Bush Claim on Iraq Had Flawed Origin, White House Says
The White House acknowledged for the first time today that President Bush was relying on incomplete and perhaps inaccurate information from American intelligence agencies when he declared, in his State of the Union speech, that Saddam Hussein had tried to purchase uranium from Africa.
Agency Disputes CIA View of Trailers as Iraqi Weapons Labs
The State Department's intelligence division is disputing the Central Intelligence Agency's conclusion that mysterious trailers found in Iraq were for making biological weapons, United States government officials said today.
Who was in the room next to Jessica Lynch?
From TomDispatch.com: Award-winning foreign correspondent Ed Vulliamy finds stories of ordinary Iraqi civilians. This excerpt from a 2-part article tells one story: the family in the hospital down the hall from Jessica Lynch.
Quote from Paul Wolfowitz:
"'I think all foreigners should stop interfering in the internal affairs of Iraq,' said Wolfowitz, who is touring the country to meet U.S. troops and Iraqi officials." (Reuters)
The Iraq War, or America Betrayed
The book-fed brainiacs who helped talk George W. Bush into the Iraq War are commonly known as neoconservatives, "neocons" for short, but they are anything but conservative. After the Cold War ended, they had a vision of America's exerting "benevolent global hegemony," in the words of William Kristol and Robert Kagan.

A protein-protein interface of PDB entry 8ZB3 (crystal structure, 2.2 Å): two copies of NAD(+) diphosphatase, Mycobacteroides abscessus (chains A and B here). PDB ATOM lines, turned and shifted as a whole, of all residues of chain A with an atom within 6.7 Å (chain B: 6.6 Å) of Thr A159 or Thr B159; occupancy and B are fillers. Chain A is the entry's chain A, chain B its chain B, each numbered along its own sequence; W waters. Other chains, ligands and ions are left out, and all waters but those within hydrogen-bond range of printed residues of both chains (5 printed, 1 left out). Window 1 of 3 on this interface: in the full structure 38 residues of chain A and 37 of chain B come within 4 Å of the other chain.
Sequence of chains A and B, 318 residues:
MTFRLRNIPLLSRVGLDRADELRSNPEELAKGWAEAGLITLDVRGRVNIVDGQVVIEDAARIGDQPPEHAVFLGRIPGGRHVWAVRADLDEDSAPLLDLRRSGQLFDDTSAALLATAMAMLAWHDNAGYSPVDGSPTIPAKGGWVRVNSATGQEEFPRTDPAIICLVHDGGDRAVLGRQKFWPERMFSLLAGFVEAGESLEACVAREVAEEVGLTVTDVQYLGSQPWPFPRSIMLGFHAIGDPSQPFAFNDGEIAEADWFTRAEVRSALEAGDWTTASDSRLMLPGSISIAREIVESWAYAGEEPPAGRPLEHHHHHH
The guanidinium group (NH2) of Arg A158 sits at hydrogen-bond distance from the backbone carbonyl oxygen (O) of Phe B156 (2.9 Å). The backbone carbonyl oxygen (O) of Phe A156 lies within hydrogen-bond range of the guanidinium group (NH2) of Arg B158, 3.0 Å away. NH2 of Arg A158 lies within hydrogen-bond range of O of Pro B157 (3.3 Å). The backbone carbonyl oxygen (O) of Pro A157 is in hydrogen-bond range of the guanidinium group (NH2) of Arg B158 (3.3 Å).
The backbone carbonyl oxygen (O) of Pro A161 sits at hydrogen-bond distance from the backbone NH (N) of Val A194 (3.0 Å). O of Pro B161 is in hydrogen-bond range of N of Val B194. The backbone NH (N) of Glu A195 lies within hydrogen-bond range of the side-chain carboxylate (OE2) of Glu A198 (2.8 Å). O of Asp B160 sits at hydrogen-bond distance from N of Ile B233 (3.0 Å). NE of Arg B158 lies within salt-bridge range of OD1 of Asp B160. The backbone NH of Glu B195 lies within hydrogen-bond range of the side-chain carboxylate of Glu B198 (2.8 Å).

"We've addressed this question: but, yes, we like our new jobs."
Have Guns, Will Travel
It is often said that war is too important to be left to the generals. But what about the C.E.O.'s? The Pentagon's plan to hire a private paramilitary force to guard sites in Iraq may have surprised many Americans, but it was really just another example of a remarkable recent development in warfare: the rise of a global trade in hired military services.
Blind Imperial Arrogance: Vile stereotyping of Arabs by the U.S. ensures years of turmoil
The great modern empires have never been held together only by military power. Britain ruled the vast territories of India with only a few thousand colonial officers and a few more thousand troops, many of them Indian. France did the same in North Africa and Indochina, the Dutch in Indonesia, the Portuguese and Belgians in Africa. The key element was imperial perspective, that way of looking at a distant foreign reality by subordinating it in one's gaze, constructing its history from one's own point of view, seeing its people as subjects ...
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